Honestly I was thinking of trying Serebrianka hops with this one and I might still change the recipe accordingly.  EDIT: decided to go with serebrianka and try them out!  Will use cascade/willamette (belma for tiny bittering charge) next time.

  • 8 lbs pale malt 2-row
  • 8 oz Vienna malt
  • 6 oz caraamber
  • 6 oz carafoam
  • 1 lb flaked corn
  • 0.5 oz serebrianka hops at 60
  • 1 oz serebrianka hops at 15
  • 2 oz serebrianka hops at 5

Mash at 151F

Targets

  • OG 1.050
  • FG 1.010
  • IBU 21
  • SRM 5.2
  • ABV 5.3%

Bleach Blonde Ale III

Well due to a rather weird set of circumstances, I wound up postponing again my planned production of Elderberry Wheat II, and wound up making Bleach Blonde Ale, part III.

An oddball on this one… the LHBS was out of US-05.  Some people from Mexico had bought out ALL the US-05 (and a lot of other stuff too, lol) because they can’t get it in Mexico.  Thus I was forced to us S-04 yeast on this one.  We shall see what happens!

  • 8 lbs pale malt 2-row
  • 8 oz Vienna malt
  • 6 oz caraamber
  • 6 oz carafoam
  • 1 lb flaked corn
  • 0.25 oz belma hops at 60
  • 1 oz cluster hops at 10
  • 1 oz cascade hops at 3

Mash at 151F

Targets

  • OG 1.053
  • FG 1.010
  • IBU 22.7
  • SRM 4.6
  • ABV 5.6%
  1. prepare checklist
  2. lay out ingredients and equipment
  3. reconstitute dry yeast using 95F boiled spring water and allow to cool to room temperature
  4. Add grains to mash tun
  5. bring 4 gallon spring water to 167 F
  6. Add 3 3/4 gallons of 167F spring water to mash tun on top of grains, then stir well
  7. add more water to boil pot, bring to near 172F and hold for sparging
  8. measure temperature after temperature equalizes in mash.
  9. adjust mash temperature using either heated mash water or cool spring water as needed to reach 152F
  10. mash for 75 minutes at 151F
  11. during mash, stir about every 15 minutes or so, checking temperature and adjusting if needed
  12. at end of mash, begin draining wort into pitcher
  13. allow first runnings to drain into a pitcher until clear
  14. pour first runnings back on top of mash
  15. slowly drain remaining wort into boil pot until mash tun is near empty
  16. add 2.0 gallons 170F water (adjusted as needed)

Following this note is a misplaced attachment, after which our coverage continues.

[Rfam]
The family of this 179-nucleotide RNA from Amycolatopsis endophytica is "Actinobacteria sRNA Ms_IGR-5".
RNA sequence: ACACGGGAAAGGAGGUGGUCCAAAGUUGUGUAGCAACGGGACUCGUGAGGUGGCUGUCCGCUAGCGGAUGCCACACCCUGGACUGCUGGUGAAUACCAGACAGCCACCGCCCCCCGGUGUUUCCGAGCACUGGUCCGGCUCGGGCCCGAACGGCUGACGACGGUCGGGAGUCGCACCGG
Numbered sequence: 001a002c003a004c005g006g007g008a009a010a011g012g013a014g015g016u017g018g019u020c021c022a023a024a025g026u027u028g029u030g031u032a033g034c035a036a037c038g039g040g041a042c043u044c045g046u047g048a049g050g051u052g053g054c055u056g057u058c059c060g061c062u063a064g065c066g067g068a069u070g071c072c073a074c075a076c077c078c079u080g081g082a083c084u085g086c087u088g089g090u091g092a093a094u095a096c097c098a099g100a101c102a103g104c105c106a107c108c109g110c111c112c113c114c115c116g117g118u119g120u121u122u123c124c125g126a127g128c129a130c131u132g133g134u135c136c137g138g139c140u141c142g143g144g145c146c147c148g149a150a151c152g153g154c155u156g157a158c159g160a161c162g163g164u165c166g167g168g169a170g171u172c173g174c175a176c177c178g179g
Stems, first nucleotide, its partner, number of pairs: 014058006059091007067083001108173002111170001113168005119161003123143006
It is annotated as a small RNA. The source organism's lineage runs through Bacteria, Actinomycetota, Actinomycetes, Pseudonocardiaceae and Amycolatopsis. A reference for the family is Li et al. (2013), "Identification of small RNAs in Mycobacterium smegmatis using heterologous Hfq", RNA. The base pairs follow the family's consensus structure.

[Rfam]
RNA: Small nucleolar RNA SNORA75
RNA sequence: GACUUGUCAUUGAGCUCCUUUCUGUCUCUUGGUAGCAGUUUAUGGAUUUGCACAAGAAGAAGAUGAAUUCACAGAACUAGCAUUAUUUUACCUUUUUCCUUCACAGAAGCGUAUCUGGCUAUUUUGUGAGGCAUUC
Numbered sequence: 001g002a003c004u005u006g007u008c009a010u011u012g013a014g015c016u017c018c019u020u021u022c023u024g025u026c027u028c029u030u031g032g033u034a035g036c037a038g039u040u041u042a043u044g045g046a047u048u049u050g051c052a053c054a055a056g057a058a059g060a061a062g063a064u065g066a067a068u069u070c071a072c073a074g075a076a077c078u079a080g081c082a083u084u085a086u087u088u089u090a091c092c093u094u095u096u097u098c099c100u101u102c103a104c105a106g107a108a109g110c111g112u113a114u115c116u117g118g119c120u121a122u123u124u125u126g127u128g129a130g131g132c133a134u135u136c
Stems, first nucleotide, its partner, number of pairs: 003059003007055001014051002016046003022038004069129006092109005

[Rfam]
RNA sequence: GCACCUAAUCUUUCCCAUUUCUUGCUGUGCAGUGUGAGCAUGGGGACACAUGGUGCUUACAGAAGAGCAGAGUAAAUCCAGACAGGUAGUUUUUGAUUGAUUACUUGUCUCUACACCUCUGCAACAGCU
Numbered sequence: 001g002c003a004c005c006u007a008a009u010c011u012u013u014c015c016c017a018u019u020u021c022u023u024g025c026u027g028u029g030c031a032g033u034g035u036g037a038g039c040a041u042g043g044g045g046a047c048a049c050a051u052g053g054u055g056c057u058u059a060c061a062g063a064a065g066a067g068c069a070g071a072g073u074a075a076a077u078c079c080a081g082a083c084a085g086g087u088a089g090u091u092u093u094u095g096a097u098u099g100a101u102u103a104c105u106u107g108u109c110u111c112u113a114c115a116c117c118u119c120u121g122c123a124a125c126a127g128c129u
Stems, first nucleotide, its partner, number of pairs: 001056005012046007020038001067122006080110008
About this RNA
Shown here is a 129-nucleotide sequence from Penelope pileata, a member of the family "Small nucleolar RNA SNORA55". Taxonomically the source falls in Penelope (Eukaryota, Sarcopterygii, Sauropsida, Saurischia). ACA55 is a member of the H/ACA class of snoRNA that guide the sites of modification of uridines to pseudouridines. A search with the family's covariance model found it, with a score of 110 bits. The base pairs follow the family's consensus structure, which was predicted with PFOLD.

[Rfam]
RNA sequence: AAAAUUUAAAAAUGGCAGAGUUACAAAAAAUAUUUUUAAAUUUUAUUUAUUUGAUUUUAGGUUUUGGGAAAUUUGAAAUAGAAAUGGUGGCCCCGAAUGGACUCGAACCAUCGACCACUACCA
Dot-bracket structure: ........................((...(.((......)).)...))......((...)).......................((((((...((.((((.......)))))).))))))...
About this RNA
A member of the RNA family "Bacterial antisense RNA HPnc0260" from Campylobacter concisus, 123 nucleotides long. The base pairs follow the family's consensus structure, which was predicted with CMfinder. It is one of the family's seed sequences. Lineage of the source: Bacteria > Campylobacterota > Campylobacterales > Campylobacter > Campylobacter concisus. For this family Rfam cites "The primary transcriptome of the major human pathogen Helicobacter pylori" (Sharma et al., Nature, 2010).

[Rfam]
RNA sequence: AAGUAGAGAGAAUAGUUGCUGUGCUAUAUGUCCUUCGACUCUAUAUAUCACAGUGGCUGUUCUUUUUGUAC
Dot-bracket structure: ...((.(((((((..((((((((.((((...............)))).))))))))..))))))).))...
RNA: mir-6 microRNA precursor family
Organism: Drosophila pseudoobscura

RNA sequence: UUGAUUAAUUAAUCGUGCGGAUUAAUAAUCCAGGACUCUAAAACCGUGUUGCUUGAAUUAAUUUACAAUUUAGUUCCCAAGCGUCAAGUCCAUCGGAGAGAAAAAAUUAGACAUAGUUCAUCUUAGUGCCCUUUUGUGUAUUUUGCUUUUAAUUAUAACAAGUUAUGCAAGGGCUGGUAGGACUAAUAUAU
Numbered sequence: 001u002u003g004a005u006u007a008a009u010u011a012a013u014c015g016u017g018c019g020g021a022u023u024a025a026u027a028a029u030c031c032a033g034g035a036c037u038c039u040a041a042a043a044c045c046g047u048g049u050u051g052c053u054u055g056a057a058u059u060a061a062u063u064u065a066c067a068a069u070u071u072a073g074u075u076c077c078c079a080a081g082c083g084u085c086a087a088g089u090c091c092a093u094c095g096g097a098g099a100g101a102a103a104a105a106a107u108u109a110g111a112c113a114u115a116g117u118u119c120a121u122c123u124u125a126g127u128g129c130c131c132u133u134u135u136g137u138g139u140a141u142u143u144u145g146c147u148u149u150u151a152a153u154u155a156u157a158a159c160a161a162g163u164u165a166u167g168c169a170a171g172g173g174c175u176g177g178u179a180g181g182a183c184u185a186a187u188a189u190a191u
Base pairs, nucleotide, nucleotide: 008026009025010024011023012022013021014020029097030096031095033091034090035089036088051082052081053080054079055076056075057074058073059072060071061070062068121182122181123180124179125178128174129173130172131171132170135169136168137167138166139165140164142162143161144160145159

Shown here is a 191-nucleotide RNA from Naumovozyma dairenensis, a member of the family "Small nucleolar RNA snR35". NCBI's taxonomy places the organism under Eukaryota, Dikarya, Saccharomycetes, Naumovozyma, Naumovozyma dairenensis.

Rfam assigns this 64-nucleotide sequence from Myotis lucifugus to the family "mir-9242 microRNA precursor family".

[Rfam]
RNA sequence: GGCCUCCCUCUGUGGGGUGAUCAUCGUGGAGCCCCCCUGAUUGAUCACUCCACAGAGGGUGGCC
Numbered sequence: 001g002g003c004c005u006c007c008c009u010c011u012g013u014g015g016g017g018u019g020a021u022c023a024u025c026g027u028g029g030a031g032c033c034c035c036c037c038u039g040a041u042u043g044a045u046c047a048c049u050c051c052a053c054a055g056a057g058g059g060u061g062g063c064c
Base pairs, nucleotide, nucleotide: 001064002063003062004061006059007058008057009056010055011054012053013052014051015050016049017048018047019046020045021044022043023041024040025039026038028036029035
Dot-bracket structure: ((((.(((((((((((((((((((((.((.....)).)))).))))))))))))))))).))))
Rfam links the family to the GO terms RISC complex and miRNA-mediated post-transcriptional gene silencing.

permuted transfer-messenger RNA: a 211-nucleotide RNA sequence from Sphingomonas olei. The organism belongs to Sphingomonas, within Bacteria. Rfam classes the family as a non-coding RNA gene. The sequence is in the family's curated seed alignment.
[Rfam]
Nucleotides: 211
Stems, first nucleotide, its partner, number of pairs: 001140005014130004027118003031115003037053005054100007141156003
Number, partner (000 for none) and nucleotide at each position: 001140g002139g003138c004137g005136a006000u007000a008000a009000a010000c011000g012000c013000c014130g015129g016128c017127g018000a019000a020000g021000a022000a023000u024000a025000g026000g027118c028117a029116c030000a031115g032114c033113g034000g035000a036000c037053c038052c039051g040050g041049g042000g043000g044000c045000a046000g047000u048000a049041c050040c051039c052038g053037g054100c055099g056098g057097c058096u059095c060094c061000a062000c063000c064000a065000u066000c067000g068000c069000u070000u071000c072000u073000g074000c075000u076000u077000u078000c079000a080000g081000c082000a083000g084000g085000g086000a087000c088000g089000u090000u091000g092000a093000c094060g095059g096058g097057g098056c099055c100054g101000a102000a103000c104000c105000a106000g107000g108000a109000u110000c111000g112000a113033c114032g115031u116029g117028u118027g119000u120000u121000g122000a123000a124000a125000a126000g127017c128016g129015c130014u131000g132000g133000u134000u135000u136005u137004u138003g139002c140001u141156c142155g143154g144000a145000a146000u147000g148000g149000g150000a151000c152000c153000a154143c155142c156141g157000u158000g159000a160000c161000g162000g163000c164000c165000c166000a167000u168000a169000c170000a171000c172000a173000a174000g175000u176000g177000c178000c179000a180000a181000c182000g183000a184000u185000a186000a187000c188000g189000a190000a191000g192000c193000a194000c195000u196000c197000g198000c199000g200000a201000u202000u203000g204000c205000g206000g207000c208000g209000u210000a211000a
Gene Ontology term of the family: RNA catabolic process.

17. stir well, let sit at least 5 minutes
  18. drain first runnings of first batch sparge into pitcher until clear (or close to it)
  19. pour first runnings of first batch sparge back on top of mash
  20. drain wort into main boil pot until near empty
  21. add another 2.0 gallons 170F water to mash tun (adjusted as needed)
  22. stir well, let sit at least 5 minutes
  23. drain first runnings of second batch sparge to pitcher until clear (or close to it)
  24. add first runnings back into mash tun
  25. drain wort into main boil pot
  26. add wort chiller to boil pot
  27. bring main boil pot to a boil
  28. when boil is reached, boil 60 minutes total
  29. at 60 minutes, add 0.25 oz Belma hops
  30. at 15 minutes, add 1/4 tsp yeast nutrient
  31. at 12 minutes, add 1/4 tsp Irish moss
  32. during boiling, skim off hot break as needed
  33. add 1 oz cluster hops at 10 minutes
  34. add 1 oz cascade hops at 3 minutes
  35. at flameout, turn on water for wort chiller
  36. begin sanitation procedures on spoon, thermometer, bucket, wine thief
  37. stir occasionally with sanitized stainless spoon during cooling
  38. ensure bucket, wine thief, thermometer, strainer, spoon are sanitized
  39. when wort gets to about 68F, add to fermentation bucket, pouring through sanitized strainer to catch any extra solids and to help aerate.  If necessary, clean strainer during process and re-sanitize to remove most of the trub before fermentation
  40. take OG reading with sanitized wine thief
  41. thoroughly aerate wort with sanitized stainless steel spoon
  42. ensure wort is 68F or a little less before pitching yeast
  43. ensure yeast is a little cooler than wort before pitching
  44. pitch yeast
  45. gently stir using sanitized stainless steel spoon
  46. install sanitized bucket lid and airlock
  47. ferment in temperature controlled freezer chest for 14+ days at 66F
  48. take FG sample and bottle
  49. use 5 oz corn sugar at bottling

Actual OG: 1.046

Actual FG: 1.010

Notes: Trying to develop a house beer on this one.  This recipe will be refined and tried again and again over time until it’s perfected.  I don’t think this particular batch will be perfect, but it should be quite drinkable!

ESB All Grain

Well silly me, I brewed a batch and forgot to blog it!  Last week we brewed an all grain ESB (extra special bitter).

Ingredients:

  • 8 lbs maris otter
  • 1 lb biscuit malt
  • 6 oz caramel 60
  • 4 oz caramel 130
  • 4 oz caraaroma 120
  • 2 oz special B
  • 0.5 oz Belma hops 60 minutes
  • 1 oz Fuggles hops 15 minutes
  • 2 oz Fuggles hops 5 minutes
  • 1 oz Fuggles hops dry hop
  • Windsor Yeast

Targets:

  • OG 1.054
  • IBU 36.6
  • SRM 16
  • ABV 5.3%

I know I usually post the entire procedure, but I’m going to skip it on this one because it’s so long gone!  It’s the same basic procedure I always use, adjusted for each new recipe.